Dear Prudence

Dear Prudence Uncensored: Mom’s Health

This week, Danny M. Lavery and Future Tense editor Torie Bosch discuss a Prudie letter: mom’s health.

Torie Bosch: There’s so much I wish we knew more about here! Do the letter writer and her siblings live nearby? It seems like the LW has seen her mom have trouble getting around, so I suppose so? Exactly how was Mom active prepandemic–did she go for short walks?

But I’m glad that you’re focusing less on convincing the mom to lose weight–which will be hurtful and is difficult–and more on creating a productive discussion

Danny Lavery: yeah, I really want the LW to have a conversation with their mother about her safety that does not go in with the assumption that weight loss is the thing that’s going to address all of these concerns

not just because, as you say, it’s likely painful and distracting, but because it’s not going to suddenly remove her need for a second knee surgery

I think the LW should start by asking questions, because, as you say, it’s not entirely clear if the LW has seen their mother have trouble getting around, or if that’s something their mother has directly reported to them – I think it would really help to ask her what she wishes she had help with

Torie Bosch: Yes, that’s a great jumping-off point

At the risk of being all technosolutionism-y: I wonder if it might also help to discuss a subscription to a medical alert system. They aren’t really cheap, but it may bring some peace of mind to everyone

Danny Lavery: I hadn’t thought of that, which is a little embarrassing, given how popular Life Alert commercials were while I was growing up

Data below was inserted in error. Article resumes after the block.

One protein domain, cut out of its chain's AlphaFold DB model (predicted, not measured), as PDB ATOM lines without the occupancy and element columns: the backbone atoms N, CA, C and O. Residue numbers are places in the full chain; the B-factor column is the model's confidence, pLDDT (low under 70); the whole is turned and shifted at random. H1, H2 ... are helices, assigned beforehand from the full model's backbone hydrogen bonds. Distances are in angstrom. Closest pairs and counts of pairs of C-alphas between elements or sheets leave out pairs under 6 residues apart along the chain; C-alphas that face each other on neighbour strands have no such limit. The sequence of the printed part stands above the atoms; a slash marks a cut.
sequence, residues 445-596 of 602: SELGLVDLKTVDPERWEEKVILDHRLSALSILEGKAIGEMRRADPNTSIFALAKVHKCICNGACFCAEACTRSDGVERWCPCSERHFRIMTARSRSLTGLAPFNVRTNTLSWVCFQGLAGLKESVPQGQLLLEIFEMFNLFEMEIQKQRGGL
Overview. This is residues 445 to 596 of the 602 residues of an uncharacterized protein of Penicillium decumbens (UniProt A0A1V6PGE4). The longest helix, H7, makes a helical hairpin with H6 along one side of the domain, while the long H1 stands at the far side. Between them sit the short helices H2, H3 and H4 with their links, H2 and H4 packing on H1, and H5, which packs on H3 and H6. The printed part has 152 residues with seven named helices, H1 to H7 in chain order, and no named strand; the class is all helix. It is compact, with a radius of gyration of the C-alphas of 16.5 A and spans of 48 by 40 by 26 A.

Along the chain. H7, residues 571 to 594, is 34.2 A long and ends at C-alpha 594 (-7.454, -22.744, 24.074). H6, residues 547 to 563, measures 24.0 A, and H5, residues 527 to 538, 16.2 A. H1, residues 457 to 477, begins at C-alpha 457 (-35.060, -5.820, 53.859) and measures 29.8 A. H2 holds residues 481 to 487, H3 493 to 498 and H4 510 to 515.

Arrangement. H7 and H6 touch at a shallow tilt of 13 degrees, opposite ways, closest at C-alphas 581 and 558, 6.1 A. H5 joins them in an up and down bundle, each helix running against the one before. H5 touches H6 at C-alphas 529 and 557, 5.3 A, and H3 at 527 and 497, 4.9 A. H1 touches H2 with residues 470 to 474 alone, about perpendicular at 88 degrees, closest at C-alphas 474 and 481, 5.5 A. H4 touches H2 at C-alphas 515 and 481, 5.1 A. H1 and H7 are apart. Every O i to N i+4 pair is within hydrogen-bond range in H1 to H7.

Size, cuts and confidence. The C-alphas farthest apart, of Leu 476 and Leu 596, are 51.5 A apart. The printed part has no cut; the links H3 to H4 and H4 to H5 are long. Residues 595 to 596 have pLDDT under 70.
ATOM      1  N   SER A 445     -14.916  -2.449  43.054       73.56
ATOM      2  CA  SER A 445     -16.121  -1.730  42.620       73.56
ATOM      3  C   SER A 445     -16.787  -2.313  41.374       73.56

Torie Bosch: My mother lived alone before she died, and it was always terrifying to imagine that she could need help and not be able to access it

Danny Lavery: Absolutely

Torie Bosch: You know, we all (or at least I!) made fun of those commercials, but they really did the trick!

Danny Lavery: they were a little cheesily filmed, but the underlying idea is a very good one!

and there are lots of different possible interventions that could start to help your mother right away

like, even if your mother agreed that weight loss would be the best solution to all her problems (which I don’t think it is), she would still need help getting around today and tomorrow

so a walker or a cane and/or a grab bar in the bathroom are all going to help her much more than saying “start losing weight right now in your 70s with a lot of knee pain”

Torie Bosch: And this is also a good opportunity (“good”) to start conversations, if they haven’t already, about long-term plans. LW’s mom may be worried that if she acknowledges how hard a time she’s having, her children may try to move her into a care facility–never an easy move, but made even scarier in a pandemic

but again, all of these conversations need to come from a place of finding accessible solutions, not wishing that things were different

Danny Lavery: right, especially since she’s already had a bad conversation with the sister

and maybe it would help to start by saying “I want to talk about you with your current needs for staying safe and healthy and independent in your home, and I know your last conversation with [Sister] went badly, so I thought I’d start by asking about what’s most important to you, and what you wish [Sister] would have done differently to try to help you instead of dictate to you.”